Google has rolled out a limited test of a new banner ad for Southwest Airlines that will display atop the results page for queries about that company, contradicting a long-standing pledge to never run such advertising.
The banner appears front-and-center on the result page for “southwest,” just above a set of links to different parts of the airline’s website. A small “sponsored” notation is visible at the upper-right of the ad, with a pop-up explanation that “based on your search query, we think you are trying to find a specific brand,” and confirms that the brand is paying for this placement.
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Marissa Mayer – who was then Google’s vice president of search products – wrote in an official blog post in 2005 that “there will be no banner ads on the Google homepage or web search results pages. There will not be crazy, flashy, graphical doodads flying and popping up all over the Google site. Ever.”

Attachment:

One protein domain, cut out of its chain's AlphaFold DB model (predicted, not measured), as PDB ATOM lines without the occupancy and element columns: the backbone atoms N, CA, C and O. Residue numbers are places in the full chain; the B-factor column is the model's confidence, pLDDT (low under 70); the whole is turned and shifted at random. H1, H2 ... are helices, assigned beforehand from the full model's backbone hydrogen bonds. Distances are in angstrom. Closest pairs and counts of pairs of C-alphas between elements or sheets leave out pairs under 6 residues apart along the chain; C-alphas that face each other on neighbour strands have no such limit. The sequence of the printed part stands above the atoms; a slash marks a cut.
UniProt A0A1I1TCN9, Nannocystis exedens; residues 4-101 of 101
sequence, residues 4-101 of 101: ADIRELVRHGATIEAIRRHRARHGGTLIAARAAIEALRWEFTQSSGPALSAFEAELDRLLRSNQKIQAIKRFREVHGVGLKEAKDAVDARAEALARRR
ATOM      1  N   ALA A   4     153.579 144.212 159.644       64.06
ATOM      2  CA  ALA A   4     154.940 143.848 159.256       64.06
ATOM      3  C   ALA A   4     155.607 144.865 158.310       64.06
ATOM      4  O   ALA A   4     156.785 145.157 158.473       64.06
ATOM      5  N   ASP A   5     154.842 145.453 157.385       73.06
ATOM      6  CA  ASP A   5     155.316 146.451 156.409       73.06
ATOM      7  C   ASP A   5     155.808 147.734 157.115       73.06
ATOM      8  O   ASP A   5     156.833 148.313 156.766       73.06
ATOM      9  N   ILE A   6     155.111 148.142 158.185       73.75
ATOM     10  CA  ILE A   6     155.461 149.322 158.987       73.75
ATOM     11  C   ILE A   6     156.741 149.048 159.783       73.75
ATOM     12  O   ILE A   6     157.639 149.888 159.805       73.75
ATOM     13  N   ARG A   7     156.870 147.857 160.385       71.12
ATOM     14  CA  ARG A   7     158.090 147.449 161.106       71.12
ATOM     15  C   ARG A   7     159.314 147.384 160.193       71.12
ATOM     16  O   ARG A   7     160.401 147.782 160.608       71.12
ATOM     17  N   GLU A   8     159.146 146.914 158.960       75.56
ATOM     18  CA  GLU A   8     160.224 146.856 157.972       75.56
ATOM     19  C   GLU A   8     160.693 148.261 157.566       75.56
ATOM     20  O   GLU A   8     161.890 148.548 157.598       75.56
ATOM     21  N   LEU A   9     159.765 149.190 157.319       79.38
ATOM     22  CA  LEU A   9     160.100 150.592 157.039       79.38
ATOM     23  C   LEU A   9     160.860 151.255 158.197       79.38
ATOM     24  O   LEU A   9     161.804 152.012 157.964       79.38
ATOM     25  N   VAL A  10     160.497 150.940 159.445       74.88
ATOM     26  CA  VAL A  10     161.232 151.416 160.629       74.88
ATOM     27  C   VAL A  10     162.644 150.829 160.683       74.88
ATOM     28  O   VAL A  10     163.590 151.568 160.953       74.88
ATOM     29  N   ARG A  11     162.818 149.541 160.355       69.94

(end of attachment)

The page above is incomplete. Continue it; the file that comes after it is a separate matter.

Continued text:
That appears to no longer be the case, however – a Google representative confirmed that the company is testing new banner ads “that show in response to certain branded queries,” noting that the rollout is a limited trial that will appear to U.S. users only.
Since 2005, the trend has been away from the plain blue-on-white list of links and towards the integration of more image-heavy advertising on the company’s search result pages. The Google rep cited image extensions, product listing ads, and media ads as examples.
The company’s advertising business has continued to grow over the past year, booking multi-billion-dollar increases in each of the last four quarters. Google’s latest quarterly report says that advertising accounted for $13 billion in revenues over just three months.
Email Jon Gold at firstname.lastname@example.org and follow him on Twitter at @NWWJonGold.